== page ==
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This article is from the Dictionary of North Carolina Biography, 6 volumes, edited by William S. Powell. Copyright ©1979-1996 by the University of North Carolina Press. Used by permission of the publisher. For personal use and not for further distribution. Please submit permission requests for other use directly to the publisher.

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Green, Roger

fl. 1653

Roger Green, Anglican clergyman in Virginia and grantee of land in North Carolina, may have been the one of this name from Norfolk, England, who matriculated at St. Catharine's College, Cambridge, at the Easter term in 1631 and was graduated with a B.A. in 1635. He received the M.A. degree in 1638 and was ordained in Norwich on 9 March 1639. In 1653, the Virginia Assembly acted favorably upon a petition from Roger Green, "clarke," when he sought a grant of 10,000 acres of land for himself and a hundred inhabitants of Nansemond County who would settle on the Moratuck or Roanoke River on the west side of the Chowan River. Green was to have 1,000 acres for himself in addition to the larger grant. His people were to select a secure site for their settlement and be prepared to defend it. The location would be chosen by Green but would be "next to those persons who have had a former grant." The Assembly added that its action was taken "in reward of his charge [expense], hazard and trouble of first discoverie, and encouragement of others for seating those southern parts of Virginia."

There is no evidence that Green settled on his land. He appears to have been more interested in seeing a system of towns established in Virginia in contrast to the scattered haphazard farms and plantations of that colony. It is apparent that he was in Virginia in 1656, as he recorded that on 27 March of that year "in my hearing" some members of the new Assembly expressed regret at the repeal of an act to establish central market places in each county. Five years later he was in London to deliver to the bishop of London a statement "to show the unhappy State of the Church in Virginia" and to enter a plea for towns as the solution to several evils that he saw in the colony. His report was printed in 1662 in a pamphlet entitled Virginia's Cure: or An Advisive Narrative Concerning Virginia. In this work he referred to the colony of Virginia as being bound "on the North by the great River Patomak, on the South by the River Chawan . . . and [it] contains aboove half as much Land as England."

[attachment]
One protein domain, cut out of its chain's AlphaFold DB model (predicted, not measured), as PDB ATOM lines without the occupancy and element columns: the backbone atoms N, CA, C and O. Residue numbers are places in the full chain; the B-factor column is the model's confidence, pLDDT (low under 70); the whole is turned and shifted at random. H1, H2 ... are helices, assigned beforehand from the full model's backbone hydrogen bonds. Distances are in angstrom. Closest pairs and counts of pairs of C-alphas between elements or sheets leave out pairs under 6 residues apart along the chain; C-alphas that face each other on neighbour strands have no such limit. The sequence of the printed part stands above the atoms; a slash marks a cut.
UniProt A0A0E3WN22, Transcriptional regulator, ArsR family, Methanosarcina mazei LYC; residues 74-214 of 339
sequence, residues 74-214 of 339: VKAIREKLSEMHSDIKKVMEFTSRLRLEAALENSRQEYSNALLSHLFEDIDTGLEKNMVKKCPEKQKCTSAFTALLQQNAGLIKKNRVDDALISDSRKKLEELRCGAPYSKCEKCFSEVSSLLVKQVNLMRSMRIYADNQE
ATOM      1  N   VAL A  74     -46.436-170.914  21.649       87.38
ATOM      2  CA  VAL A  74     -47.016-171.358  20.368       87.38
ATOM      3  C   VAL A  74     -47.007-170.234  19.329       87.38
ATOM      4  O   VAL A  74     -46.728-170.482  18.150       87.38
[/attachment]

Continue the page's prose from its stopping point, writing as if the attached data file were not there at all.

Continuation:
Lindley S. Butler, "The Early Settlement of Carolina, Virginia's Southern Frontier," Virginia Magazine of History and Biography 79 (1971).

Nell M. Nugent, Cavaliers and Pioneers (1934).

William S. Powell, Ye Countie of Albemarle in Carolina (1958).

John Venn, Alumni Cantabrigienses, vol. 2 (1922).

Additional Resources:

Boddie, John Bennett. "Chapter XI: Isle fo Wight and Nansemond Emigrants Establish North Carolina's First Permanent Colony." Seventeenth Century Isle of Wight County, Virginia: A History of the County of Isle of Wight, Virginia, During the Seventeenth Century, Including Abstracts of the County Records. Genealogical Publishing Com, 1973 (reprint). 124. (accessed March 25, 2014).

Powell, William Stevens, 1919-. Carolina Charter of 1663 : how it came to North Carolina and its place in history, with biographical sketches of the proprietors. Raleigh, N.C. [N.C.]: State Dept. of Archives and History, 1954. 16. (accessed March 25, 2014).

Hotten, J. Camden. The original lists of persons of quality: emigrants; religious exiles; political rebels; serving men sold for a term of years; apprentices; children stolen; maidens pressed; and others who went from Great Britain to the American plantations 1600-1700. New York: J. W. Bouton. 1874. 138.;view=1up;seq=144 (accessed March 25, 2014).